I am Wendi Bevins, and when my boss told me in 2017 that we were going to conduct an ex-post evaluation, I was thrilled. At the time I was the Monitoring and Evaluation Manager at Lutheran World Relief (LWR).
I was thrilled to go back to a closed project and evaluate it against our original theory of change, test our assumptions, and see if our approaches were sustainable beyond the end of a project. We could really learn some valuable lessons. And all those things were true, but they came alongside some useful lessons about human nature, which I offer here as suggestions to anyone who wants to conduct an ex-post.
Hot Tip: Manage Expectations
Ex-post results, like any evaluation’s results, will not be entirely clear, and some will be disappointing. In my own experience, I pinned my hopes on an assumption and was disappointed when the result was murky. These kinds of realities do not mean that an ex-post is a bad investment, but they do mean that stakeholders should be prepared early in the planning stage to manage their expectations. Then stakeholders are more likely to use the findings effectively where they do point to a clear (if unexpected) path forward and they aren’t tempted to dismiss all the findings out of hand. While that is true for nearly all evaluations, it is especially true for ex posts because the stakes feel higher.
Lessons Learned: How you apply findings matters almost as much as the findings themselves
Your ex-post will definitely yield findings. You will not know ahead of time what those findings are, and as I learned, you should resist the urge to guess what they will be. However, having a way to apply the findings is important. The value of the ex-post is tied up in an organization’s ability to make use of its findings. In the case of our first ex post evaluation, we applied what we learned to an organization-wide strategy that was being developed as the ex post ended. Like other evaluation findings, ex post findings can also be valuable in the development of new tools or the design of new programming, but even better because they give a longer time frame for reflection.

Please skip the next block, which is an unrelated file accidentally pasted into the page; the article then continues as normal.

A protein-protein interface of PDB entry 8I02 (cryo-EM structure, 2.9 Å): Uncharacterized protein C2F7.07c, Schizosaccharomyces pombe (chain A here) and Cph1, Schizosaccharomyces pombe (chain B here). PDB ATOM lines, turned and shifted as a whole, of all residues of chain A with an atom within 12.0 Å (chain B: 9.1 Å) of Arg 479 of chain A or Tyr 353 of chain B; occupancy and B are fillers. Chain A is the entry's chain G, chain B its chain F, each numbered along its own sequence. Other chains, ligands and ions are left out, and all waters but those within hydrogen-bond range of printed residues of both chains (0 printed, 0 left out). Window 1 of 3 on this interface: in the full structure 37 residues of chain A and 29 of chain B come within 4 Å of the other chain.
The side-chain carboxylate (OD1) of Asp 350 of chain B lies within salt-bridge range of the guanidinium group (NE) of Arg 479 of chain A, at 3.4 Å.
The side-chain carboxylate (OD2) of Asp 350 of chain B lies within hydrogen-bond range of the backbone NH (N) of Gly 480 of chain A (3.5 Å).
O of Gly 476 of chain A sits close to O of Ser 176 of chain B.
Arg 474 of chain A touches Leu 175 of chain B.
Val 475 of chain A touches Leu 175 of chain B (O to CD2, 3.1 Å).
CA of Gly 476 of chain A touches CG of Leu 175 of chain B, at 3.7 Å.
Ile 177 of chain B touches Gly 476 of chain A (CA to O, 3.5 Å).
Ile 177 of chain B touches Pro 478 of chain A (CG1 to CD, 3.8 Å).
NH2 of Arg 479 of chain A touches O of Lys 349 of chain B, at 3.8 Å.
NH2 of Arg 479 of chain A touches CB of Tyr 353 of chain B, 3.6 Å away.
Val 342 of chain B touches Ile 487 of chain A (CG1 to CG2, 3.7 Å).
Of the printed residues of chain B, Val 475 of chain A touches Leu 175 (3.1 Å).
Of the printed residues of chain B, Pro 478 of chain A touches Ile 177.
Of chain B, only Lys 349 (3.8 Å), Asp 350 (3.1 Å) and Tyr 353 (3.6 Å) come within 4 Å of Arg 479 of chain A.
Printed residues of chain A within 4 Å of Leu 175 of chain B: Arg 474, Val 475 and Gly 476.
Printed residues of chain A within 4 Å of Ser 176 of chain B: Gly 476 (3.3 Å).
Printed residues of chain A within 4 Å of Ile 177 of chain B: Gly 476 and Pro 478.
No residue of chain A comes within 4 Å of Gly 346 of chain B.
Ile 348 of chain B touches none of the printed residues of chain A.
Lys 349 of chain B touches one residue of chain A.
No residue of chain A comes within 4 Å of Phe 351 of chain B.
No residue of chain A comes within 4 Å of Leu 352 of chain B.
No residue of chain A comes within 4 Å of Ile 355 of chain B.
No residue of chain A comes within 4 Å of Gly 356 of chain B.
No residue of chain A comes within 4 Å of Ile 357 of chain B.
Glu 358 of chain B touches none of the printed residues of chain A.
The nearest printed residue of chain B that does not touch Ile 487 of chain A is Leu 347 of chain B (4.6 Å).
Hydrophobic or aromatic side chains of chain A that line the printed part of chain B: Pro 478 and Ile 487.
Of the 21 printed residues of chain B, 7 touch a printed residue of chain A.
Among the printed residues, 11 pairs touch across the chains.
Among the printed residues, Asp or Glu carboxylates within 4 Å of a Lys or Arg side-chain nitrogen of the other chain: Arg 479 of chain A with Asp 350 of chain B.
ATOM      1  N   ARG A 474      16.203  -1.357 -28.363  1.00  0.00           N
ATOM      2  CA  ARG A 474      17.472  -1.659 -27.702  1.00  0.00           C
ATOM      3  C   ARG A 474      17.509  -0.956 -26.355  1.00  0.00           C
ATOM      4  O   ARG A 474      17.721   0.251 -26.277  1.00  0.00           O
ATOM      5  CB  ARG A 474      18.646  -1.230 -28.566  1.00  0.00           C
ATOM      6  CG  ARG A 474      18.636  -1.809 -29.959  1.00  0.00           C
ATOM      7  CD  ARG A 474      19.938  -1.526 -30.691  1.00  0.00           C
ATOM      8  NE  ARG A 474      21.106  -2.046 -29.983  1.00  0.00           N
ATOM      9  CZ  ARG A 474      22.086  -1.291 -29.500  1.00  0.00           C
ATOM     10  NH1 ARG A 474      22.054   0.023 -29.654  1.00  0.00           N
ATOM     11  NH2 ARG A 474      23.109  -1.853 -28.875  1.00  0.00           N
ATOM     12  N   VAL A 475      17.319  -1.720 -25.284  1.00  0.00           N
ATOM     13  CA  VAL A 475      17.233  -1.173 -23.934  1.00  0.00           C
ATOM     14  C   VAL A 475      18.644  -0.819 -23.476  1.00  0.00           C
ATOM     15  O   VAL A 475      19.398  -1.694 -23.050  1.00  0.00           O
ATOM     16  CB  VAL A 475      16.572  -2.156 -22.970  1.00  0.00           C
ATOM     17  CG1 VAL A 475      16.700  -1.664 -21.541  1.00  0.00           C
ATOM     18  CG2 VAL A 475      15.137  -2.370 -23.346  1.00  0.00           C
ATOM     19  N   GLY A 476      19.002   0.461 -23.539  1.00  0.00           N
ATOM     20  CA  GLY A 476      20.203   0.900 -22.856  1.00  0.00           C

Rad Resources: Practical Tips and Examples
In partnership with World Vision US, LWR compiled a set of practical tips for planning and carrying out an ex-post evaluation. It reflects our lessons learned over 11 ex post evaluations across the two organizations, such as selecting the right project; hiring an evaluator; and staying future-oriented. LWR also condensed the most transferrable lessons from our two ex post evaluations into user-friendly summaries: the Tanzanian Grape Value Chain project and Nicaraguan Gender-Sensitive Food Security project.
I hope if you are fortunate enough to participate in an ex-post evaluation that these tips give you a good head start.
 Lutheran World Relief and IMA World Health have since created Corus International, an ensemble of for-profit and non-profit organizations with social impact missions.
This week, AEA365 is celebrating Ex-post Eval Week during which blog authors share lessons from project exits and ex-post evaluations. Do you have questions, concerns, kudos, or content to extend this aea365 contribution? Please add them in the comments section for this post on the aea365 webpage so that we may enrich our community of practice. Would you like to submit an aea365 Tip? Please send a note of interest to firstname.lastname@example.org. aea365 is sponsored by the American Evaluation Association and provides a Tip-a-Day by and for evaluators.
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